You’ve seen the various Sensible Liberals arguing that any opposition to the ports deal is just uninformed and/or xenophobic, that it’s really No Big Deal, that we need to consider both sides of the issue, blah blah blah. (In many cases, these are the same sensible voices who sensibly pointed out that we must sensibly consider the sensible case for war in Iraq a few years back–but that’s another rant.) Now, obviously I know essentially nothing about the operation of ports in America, and not too much more about the UAE. But I do know that the UAE was one of a small handful of countries that recognized the Taliban as a legitimate government. I know that the UAE was considered a financial safe harbor by al Qaeda. I know that members of the UAE royal family used to hang out in the desert with their buddy Osama bin Laden. This morning, I learned that the UAE boycotts Israel, and that dealing with countries that boycott Israel is apparently against US law.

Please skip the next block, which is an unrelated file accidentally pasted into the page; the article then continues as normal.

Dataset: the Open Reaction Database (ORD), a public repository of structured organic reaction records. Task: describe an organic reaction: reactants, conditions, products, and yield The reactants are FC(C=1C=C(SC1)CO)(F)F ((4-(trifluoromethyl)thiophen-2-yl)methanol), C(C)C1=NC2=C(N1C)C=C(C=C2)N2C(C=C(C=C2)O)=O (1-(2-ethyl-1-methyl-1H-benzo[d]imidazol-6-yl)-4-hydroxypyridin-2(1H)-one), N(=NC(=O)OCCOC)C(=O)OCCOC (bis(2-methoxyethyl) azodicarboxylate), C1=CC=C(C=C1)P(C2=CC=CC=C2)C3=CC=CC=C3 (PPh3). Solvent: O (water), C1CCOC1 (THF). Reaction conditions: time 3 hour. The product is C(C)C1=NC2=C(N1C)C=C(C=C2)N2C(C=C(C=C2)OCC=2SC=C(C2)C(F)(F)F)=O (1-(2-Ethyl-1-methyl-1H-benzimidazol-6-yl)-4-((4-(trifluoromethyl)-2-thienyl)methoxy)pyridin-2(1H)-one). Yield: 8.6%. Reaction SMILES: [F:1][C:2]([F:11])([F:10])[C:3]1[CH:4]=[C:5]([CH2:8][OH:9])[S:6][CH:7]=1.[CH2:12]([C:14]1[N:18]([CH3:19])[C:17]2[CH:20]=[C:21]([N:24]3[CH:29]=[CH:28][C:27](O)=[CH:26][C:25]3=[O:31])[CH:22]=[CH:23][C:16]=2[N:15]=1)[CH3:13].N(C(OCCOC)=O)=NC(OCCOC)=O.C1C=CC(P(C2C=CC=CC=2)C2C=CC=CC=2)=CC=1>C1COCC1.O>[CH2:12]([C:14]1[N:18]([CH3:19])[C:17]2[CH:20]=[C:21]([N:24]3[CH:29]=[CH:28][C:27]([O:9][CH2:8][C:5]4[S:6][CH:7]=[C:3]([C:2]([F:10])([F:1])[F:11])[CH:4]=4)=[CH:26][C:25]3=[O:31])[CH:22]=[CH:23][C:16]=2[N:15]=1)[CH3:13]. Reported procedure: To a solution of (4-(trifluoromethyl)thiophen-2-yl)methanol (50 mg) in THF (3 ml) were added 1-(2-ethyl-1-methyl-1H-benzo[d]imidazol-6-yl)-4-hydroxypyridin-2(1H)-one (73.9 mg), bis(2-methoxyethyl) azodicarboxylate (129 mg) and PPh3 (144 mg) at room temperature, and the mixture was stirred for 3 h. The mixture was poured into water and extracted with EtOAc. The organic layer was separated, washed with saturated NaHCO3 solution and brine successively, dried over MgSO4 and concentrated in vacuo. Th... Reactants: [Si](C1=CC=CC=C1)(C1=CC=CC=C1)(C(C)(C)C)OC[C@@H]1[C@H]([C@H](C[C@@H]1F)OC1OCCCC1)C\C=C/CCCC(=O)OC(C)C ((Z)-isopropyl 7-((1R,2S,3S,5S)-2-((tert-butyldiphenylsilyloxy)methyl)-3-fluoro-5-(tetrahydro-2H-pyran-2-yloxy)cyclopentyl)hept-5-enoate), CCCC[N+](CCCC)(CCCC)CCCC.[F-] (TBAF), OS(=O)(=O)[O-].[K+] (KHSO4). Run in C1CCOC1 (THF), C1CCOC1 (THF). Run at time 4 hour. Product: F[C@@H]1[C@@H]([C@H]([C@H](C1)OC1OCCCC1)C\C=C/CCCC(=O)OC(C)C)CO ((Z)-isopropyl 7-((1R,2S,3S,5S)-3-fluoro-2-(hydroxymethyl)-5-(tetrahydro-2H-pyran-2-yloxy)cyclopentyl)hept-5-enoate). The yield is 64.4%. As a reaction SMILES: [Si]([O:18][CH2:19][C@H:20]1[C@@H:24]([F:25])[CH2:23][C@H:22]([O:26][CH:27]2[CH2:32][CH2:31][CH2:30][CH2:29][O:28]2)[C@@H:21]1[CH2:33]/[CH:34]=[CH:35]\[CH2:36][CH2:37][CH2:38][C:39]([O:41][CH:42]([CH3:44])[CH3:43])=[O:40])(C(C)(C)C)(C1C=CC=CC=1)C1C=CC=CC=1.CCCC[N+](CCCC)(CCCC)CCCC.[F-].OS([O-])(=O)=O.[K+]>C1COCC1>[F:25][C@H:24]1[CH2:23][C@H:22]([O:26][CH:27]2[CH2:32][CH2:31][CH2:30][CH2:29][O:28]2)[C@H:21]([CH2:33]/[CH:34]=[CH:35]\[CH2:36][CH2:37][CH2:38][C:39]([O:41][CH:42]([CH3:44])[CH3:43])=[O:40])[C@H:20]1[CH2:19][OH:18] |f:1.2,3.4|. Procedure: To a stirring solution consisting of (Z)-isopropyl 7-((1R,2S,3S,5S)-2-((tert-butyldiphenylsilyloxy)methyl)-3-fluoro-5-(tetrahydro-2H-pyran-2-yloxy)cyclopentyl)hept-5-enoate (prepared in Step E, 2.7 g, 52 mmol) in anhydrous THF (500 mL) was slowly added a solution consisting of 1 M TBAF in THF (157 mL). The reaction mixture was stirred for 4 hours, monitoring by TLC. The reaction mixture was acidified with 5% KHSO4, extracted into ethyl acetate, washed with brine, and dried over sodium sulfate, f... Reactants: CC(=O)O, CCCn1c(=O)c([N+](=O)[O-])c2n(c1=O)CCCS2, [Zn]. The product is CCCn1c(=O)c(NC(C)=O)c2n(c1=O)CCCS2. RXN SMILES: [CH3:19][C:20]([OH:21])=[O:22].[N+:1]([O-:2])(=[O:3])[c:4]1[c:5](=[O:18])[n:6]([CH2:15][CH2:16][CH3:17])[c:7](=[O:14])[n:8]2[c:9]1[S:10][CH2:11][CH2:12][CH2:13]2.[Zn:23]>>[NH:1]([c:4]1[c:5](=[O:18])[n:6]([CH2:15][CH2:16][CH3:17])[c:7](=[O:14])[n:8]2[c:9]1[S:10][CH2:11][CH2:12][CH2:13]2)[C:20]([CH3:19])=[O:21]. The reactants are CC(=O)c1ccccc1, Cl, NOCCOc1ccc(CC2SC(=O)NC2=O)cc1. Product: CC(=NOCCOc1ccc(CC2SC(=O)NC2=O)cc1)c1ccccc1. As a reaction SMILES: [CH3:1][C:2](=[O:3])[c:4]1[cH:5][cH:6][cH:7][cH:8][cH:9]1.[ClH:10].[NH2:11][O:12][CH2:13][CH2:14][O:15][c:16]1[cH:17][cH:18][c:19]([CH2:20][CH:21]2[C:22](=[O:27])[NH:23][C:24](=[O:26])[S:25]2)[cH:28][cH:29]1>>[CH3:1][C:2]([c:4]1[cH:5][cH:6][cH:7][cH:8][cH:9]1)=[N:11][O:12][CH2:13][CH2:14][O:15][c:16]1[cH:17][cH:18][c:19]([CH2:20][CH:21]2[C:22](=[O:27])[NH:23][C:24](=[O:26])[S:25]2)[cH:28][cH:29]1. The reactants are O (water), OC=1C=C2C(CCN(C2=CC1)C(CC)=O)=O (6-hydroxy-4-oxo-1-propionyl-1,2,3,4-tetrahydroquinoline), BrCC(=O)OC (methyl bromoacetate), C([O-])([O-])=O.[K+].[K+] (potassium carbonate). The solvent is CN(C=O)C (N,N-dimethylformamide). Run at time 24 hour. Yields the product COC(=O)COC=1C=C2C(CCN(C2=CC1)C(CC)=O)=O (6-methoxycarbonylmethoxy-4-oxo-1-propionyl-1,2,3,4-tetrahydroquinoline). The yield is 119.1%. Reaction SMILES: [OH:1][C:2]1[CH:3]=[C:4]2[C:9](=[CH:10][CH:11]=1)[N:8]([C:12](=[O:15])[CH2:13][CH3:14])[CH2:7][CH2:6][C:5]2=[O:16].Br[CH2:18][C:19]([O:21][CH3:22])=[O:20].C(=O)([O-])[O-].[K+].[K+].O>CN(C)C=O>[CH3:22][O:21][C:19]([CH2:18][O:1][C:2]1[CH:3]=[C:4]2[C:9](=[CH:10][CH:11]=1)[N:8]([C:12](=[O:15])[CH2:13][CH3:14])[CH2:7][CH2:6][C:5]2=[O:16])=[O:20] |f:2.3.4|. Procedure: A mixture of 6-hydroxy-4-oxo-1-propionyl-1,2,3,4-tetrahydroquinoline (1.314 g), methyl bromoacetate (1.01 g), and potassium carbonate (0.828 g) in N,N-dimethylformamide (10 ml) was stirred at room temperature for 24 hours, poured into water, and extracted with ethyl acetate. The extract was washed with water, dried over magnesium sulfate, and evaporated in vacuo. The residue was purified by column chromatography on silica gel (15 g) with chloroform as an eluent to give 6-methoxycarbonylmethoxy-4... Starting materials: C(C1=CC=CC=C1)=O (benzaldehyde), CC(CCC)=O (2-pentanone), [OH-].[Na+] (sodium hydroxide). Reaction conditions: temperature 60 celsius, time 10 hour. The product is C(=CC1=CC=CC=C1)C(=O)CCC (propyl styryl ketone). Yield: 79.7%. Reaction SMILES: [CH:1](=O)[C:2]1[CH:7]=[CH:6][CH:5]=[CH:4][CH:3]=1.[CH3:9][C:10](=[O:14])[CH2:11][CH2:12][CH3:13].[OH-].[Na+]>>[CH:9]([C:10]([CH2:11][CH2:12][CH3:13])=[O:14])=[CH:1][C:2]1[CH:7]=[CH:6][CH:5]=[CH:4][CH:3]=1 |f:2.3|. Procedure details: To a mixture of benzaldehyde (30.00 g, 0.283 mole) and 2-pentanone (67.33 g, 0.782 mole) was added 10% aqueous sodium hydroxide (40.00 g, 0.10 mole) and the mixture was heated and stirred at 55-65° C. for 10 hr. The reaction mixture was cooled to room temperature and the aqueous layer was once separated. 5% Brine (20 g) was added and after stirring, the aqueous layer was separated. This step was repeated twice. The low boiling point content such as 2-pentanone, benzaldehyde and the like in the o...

The UAE may be a progressive state by regional standards. The people of the UAE may be the finest you’d ever hope to know. But the government of the UAE clearly plays both ends against the middle, and that’s the point here.
And via Kos, here’s a terrorism expert with solid, real-world reasons to be wary of this deal:
Joseph King, who headed the customs agency’s anti-terrorism efforts under the Treasury Department and the new Department of Homeland Security, said national security fears are well grounded.
He said a company the size of Dubai Ports World would be able to get hundreds of visas to relocate managers and other employees to the United States. Using appeals to Muslim solidarity or threats of violence, al-Qaeda operatives could force low-level managers to provide some of those visas to al-Qaeda sympathizers, said King, who for years tracked similar efforts by organized crime to infiltrate ports in New York and New Jersey. Those sympathizers could obtain legitimate driver’s licenses, work permits and mortgages that could then be used by terrorist operatives.
Dubai Ports World could also offer a simple conduit for wire transfers to terrorist operatives in the Middle East. Large wire transfers from individuals would quickly attract federal scrutiny, but such transfers, buried in the dozens of wire transfers a day from Dubai Ports World’s operations in the United States to the Middle East would go undetected, King said.